July 2022

Pervert admitted passing some child sex abuse images on to other like-minded individuals

An avid “collector” of child sexual abuse material from the internet has been spared an immediate prison sentence, “by a hair’s breadth”.

Tahmid Qureshi downloaded and systematically stored more than 2,000 images and videos of children suffering sex abuse at the hands of adults.

But as he made immediate admissions and is trying to address his behaviour, he was given the chance to avoid an immediate prison sentence.

Anne Richardson, prosecuting, said acting on information, police attended an address in Alexandrina Street, Seaham, on March 8 last year.

Qureshi was arrested and a number of devices were seized, including a memory card, mobile phone and a tablet computer, all found in the defendant’s bedroom.

He was interviewed weeks later and admitted possessing a large number of images, some of which he sent to other like-minded individuals.

The defendant said he downloaded images to his phone, then transferred them onto a memory card, before deleting them from his phone.

He told police he obtained them through Kik and Telegram and said he had thousands of still and moving images, believing they featured girls aged 12 and above.

Asked whether he uploaded any images to the internet or sent any to anyone else, he stated he had not sent links but rather single images, which had been shared with a few individuals, none of whom he knew personally.

Miss Richardson said the Crown considered bringing a charge relating to the sharing of the images, but after further examination of the defendant’s devices failed to reveal incriminating information it was decided against adding a count of distribution.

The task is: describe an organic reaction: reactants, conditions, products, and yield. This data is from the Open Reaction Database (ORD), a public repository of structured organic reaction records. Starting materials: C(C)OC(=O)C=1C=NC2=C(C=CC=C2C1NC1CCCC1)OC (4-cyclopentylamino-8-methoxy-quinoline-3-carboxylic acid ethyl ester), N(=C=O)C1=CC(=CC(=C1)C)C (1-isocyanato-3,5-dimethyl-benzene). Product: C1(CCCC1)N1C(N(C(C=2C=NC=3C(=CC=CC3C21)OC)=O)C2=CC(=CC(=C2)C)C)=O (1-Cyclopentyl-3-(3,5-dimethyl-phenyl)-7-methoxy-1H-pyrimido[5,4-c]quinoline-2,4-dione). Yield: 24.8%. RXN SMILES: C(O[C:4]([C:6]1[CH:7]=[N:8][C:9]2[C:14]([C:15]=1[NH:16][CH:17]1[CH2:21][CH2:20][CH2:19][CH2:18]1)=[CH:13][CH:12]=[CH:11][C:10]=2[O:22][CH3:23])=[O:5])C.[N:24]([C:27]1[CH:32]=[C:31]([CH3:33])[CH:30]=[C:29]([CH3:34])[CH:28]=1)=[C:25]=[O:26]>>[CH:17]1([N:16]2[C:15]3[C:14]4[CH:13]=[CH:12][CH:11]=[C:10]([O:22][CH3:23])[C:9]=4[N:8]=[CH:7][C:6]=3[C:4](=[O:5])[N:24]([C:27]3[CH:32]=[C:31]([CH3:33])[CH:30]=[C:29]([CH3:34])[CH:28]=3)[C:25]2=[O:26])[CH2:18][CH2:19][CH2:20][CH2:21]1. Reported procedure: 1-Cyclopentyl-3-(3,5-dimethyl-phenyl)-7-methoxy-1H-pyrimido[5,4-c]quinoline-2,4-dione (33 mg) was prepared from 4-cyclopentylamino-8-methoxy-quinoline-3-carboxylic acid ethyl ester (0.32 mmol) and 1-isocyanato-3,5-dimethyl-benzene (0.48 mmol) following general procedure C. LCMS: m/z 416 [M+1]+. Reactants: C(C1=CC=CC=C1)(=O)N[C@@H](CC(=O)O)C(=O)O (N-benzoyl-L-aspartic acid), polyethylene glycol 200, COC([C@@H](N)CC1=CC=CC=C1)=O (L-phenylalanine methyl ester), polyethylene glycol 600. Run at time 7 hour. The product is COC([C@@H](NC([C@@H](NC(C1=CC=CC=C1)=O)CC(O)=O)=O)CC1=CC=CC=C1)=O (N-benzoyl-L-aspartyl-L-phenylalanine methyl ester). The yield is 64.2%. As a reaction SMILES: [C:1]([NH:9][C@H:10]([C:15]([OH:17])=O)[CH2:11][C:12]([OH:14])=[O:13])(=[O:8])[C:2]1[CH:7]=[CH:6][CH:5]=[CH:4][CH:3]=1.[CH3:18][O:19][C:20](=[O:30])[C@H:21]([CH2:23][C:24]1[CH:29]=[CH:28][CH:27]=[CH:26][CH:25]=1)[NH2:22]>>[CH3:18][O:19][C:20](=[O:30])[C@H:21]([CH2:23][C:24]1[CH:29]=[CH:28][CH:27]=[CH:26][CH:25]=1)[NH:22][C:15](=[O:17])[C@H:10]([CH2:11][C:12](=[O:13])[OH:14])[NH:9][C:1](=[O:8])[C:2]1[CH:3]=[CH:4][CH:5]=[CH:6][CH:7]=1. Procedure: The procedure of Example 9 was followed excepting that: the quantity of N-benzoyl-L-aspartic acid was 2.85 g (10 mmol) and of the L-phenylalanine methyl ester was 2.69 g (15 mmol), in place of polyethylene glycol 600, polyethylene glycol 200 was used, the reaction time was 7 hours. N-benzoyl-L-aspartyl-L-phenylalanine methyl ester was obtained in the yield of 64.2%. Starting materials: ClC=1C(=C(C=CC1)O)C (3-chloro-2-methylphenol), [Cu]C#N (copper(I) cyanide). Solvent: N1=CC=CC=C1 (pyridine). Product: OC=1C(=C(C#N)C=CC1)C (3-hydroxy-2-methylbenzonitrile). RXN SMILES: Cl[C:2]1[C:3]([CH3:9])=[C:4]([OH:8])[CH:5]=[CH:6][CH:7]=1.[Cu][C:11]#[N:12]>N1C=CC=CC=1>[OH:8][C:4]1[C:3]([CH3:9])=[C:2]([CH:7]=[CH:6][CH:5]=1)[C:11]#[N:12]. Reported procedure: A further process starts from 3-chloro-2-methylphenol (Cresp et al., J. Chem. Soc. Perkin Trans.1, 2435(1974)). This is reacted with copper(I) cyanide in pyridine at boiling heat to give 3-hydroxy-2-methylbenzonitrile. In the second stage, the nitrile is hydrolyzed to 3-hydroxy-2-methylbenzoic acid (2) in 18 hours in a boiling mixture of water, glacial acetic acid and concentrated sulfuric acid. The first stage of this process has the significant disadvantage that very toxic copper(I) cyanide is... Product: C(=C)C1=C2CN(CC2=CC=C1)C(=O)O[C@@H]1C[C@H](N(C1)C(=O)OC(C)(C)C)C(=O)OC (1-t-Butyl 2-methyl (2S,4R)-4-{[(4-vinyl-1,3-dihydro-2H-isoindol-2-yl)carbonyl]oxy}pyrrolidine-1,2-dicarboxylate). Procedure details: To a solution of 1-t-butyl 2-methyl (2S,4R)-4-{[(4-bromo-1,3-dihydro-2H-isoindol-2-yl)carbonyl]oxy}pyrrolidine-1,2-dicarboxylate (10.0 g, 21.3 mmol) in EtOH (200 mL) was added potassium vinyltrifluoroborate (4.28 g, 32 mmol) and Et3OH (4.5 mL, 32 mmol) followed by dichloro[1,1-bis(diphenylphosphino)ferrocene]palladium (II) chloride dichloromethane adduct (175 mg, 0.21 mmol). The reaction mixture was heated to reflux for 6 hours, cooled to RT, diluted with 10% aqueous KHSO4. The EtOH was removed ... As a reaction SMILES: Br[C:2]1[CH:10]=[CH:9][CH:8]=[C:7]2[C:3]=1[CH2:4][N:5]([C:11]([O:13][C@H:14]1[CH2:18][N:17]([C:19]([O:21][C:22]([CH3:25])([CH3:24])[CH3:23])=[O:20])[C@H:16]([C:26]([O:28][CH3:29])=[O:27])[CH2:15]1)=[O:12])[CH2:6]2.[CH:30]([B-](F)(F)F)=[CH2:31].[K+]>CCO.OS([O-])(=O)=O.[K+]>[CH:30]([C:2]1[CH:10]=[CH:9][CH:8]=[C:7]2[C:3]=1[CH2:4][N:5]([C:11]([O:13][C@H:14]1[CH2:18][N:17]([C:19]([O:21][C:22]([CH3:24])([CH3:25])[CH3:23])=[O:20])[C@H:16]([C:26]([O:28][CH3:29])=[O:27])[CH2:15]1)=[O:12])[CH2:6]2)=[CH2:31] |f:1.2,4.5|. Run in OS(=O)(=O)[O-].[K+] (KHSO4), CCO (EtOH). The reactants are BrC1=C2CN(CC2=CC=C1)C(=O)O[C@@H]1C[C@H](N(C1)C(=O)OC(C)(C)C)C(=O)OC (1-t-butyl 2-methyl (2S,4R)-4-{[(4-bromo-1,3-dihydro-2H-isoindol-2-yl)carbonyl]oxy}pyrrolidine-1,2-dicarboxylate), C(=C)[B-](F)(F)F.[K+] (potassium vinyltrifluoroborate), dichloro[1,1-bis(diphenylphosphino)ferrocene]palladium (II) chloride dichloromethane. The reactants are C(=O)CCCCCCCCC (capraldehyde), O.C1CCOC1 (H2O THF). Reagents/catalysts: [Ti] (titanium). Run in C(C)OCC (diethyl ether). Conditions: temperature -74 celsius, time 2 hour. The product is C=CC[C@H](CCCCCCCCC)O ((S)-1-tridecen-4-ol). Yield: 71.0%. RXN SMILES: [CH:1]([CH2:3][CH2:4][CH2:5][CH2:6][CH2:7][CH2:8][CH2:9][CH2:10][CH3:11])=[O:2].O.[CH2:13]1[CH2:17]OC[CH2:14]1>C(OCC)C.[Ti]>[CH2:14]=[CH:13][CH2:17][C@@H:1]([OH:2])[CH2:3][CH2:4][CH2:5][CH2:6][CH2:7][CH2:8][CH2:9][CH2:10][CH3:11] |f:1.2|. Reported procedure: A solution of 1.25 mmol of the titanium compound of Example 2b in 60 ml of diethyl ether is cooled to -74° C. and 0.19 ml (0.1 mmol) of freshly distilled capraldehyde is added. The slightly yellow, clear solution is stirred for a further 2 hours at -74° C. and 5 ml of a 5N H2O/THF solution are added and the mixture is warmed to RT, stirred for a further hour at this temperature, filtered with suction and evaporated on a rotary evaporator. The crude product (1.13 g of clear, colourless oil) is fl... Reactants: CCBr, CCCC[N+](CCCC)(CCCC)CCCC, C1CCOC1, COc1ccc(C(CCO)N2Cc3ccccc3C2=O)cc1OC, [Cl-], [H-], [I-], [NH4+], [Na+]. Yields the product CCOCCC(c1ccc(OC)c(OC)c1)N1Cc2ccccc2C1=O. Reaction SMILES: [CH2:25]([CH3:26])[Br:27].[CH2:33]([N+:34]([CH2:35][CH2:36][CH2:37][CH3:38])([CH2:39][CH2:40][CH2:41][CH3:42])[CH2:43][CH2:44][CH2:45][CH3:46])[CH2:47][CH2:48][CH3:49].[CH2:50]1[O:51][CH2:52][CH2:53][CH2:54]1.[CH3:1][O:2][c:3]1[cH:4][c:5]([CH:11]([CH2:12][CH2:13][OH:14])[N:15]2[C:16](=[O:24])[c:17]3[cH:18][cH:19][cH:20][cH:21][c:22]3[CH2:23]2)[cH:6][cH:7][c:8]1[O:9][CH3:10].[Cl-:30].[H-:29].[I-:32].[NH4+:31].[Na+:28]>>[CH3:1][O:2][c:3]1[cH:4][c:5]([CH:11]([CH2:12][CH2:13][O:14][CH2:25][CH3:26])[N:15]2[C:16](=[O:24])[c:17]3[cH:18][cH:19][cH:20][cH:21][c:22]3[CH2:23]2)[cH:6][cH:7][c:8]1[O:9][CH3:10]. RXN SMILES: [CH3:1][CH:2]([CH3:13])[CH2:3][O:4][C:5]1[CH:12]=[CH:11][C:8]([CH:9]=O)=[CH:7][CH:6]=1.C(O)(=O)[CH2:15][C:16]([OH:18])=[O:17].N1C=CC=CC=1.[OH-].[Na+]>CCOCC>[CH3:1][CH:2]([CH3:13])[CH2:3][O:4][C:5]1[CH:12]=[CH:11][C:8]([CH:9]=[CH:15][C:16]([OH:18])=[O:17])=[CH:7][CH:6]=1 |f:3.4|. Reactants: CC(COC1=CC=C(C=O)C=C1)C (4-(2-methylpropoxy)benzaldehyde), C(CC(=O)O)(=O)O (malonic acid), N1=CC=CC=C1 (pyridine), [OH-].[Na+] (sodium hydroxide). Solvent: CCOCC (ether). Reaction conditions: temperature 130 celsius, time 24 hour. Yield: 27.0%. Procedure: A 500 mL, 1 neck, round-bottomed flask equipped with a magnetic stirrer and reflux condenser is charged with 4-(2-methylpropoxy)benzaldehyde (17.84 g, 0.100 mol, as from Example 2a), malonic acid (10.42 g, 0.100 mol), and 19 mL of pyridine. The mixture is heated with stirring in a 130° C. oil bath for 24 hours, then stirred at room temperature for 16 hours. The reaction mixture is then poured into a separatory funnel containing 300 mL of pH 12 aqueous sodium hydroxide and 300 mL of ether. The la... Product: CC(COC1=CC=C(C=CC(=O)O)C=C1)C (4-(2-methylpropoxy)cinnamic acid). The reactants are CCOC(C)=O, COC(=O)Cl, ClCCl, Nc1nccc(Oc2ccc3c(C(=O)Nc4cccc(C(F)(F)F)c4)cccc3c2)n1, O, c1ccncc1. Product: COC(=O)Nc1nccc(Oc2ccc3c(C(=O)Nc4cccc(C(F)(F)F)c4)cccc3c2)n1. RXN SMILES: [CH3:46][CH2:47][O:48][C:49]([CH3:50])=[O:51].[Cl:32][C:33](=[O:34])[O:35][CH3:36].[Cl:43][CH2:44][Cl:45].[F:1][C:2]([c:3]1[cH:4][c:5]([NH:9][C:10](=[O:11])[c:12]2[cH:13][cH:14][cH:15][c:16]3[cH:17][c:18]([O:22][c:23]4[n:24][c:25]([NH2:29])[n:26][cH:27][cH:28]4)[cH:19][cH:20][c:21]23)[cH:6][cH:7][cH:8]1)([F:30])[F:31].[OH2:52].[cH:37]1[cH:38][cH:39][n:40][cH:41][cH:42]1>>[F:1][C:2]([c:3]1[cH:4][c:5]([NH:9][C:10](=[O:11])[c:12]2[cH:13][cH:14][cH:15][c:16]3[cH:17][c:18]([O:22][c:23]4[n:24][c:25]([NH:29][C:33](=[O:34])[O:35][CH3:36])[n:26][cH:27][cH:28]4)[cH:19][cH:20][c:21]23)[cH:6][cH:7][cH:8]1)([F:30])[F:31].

Forensic analysis of the seized devices revealed a total of 2,001 images and videos of an indecent category, including 525 still and 66 moving images in the most severe category.

One prohibited cartoon image was also found on the memory card.

Miss Richardson said the memory card used to move on the images to other devices may have been wiped, ready for transferring further material.

She added that the aggravating features of the case include the large number of images, many of them videos, the age and vulnerability of those depicted, some of whom are visibly distressed or in pain.

There was also evidence of systematic storage of the images.

The 25-year-old defendant, with no previous convictions, admitted three counts of making indecent photos of children, plus possessing a prohibited image of a child.

Judge James Adkin told Qureshi: “You have been a collector of images of real children being sexually abused.”

He said because of people like him it creates a market encouraging filming of further abuse of other children.

But Judge Adkin said the defendant was of previous good character and had shown remorse, plus, “a clear motivation”, to address his behaviour.

He, therefore, imposed a 12-month prison sentence, suspended for two years, during which Qureshi must complete 180 hours’ unpaid work, attend probation-led rehabilitation activity days and take part in an accredited sex offender treatment programme.

Qureshi was also made subject to constraints over future use of the internet by way of a Sexual Harm Prevention Order, as well as the need to comply with registration requirements as a sex offender, both for ten years.

The judge added that Qureshi escaped an immediate prison sentence, “by a hair’s breadth”, and would go to prison if there is any repeat or a failure to complete the various requirements of the sentence.